Not as imposing and futuristic as planned initially, the National Stadium in Tokyo is a masterpiece of harmony, rhythm and functionality. All packed with warm wood greenery, creating a mix unseen in stadium design!
This kind of unanimity is unprecedented: each of our Jury Members awarded this stadium exactly 90%. And scoring 90% means that each of the expert architects gave the National Stadium maximum number of points in two out of three categories! What for?
For the creation of a uniquely Japanese and very local stadium. Local in the sense of its use by local residents on a daily basis. After all, the new national stadium of Japan has a public promenade with greenery, accessible for all.
Being furnished with wood inside might not be surprising itself, however the extent to which timber was used in all public areas, facade and even the roof structure is unprecedented in stadium design. It's also the signature of Kengo Kuma's work, in the case of Tokyo's National Stadium aiding in the creation of a uniquely cosy and human-scale building, despite its immense scale and capacity of nearly 70,000 people.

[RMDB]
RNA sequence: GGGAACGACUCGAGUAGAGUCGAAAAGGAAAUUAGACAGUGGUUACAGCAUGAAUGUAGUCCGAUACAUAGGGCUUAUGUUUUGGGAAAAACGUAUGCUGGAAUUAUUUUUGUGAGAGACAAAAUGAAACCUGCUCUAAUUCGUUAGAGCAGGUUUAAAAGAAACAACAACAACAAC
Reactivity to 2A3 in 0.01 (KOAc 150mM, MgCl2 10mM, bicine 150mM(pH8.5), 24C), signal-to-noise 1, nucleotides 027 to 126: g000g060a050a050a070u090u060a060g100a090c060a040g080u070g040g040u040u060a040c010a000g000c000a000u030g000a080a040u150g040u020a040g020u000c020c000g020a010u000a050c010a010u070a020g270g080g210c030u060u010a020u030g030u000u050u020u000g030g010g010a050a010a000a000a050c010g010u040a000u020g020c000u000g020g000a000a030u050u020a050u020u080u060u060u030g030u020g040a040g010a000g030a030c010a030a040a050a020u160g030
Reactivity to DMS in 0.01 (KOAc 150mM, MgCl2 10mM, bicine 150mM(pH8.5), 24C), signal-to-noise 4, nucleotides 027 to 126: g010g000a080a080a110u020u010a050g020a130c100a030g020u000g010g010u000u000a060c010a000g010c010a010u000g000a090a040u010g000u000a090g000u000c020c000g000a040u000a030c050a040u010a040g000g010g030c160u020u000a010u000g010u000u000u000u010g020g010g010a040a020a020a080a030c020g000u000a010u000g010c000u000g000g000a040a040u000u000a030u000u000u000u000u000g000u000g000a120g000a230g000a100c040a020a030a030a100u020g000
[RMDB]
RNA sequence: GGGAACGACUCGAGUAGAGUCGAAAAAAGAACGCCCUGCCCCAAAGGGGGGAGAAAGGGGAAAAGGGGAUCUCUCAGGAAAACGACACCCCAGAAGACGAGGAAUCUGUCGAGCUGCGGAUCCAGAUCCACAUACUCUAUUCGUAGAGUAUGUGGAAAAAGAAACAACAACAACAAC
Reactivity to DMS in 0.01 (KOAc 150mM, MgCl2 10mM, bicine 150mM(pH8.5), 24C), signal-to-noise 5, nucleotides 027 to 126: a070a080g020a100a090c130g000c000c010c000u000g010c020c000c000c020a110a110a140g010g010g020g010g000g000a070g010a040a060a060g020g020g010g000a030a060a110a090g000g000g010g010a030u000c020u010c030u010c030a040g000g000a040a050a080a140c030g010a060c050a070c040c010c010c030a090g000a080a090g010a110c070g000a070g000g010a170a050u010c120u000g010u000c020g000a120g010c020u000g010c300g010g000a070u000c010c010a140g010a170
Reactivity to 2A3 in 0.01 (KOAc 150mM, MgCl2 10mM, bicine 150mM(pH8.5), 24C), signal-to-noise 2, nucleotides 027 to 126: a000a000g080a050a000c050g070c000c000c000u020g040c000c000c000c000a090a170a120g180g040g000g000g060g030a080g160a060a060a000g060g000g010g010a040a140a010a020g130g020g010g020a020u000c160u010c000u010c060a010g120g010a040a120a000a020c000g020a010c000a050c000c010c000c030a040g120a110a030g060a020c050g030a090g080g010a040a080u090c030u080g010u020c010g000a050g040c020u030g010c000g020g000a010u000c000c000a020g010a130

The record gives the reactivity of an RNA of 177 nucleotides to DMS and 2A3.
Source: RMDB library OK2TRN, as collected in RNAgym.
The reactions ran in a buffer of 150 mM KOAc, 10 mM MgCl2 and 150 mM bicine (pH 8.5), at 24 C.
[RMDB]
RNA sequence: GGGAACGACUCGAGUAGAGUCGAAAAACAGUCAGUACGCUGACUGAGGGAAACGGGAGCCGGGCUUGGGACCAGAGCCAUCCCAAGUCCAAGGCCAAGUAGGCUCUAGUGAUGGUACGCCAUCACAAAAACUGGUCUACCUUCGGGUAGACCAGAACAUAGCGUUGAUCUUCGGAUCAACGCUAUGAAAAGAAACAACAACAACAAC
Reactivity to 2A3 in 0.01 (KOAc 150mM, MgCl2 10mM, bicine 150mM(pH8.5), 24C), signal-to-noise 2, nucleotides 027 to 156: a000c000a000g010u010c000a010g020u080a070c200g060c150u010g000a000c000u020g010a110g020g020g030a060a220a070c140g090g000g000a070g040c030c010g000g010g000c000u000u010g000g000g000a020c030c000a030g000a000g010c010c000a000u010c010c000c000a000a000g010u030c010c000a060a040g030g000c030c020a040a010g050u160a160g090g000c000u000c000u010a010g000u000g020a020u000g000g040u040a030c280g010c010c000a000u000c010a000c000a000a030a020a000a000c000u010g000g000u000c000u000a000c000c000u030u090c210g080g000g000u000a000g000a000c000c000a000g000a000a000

Then comes the meaning of the cedar and larch wood used, sourced from all prefectures of Japan and symbolising the nationwide preparations for the 2020 Olympics. Even if the tournament is postponed in the end, this in no way diminishes the effort put into this project. And it should be remembered that the world-class stadium was delivered with very tight schedule, yet with no compromise in terms of quality.
In so many ways this is unlike any stadium we've seen to date. And we're proud to call it Stadium of the Year, especially that it's only the second Asian venue in history to receive this title!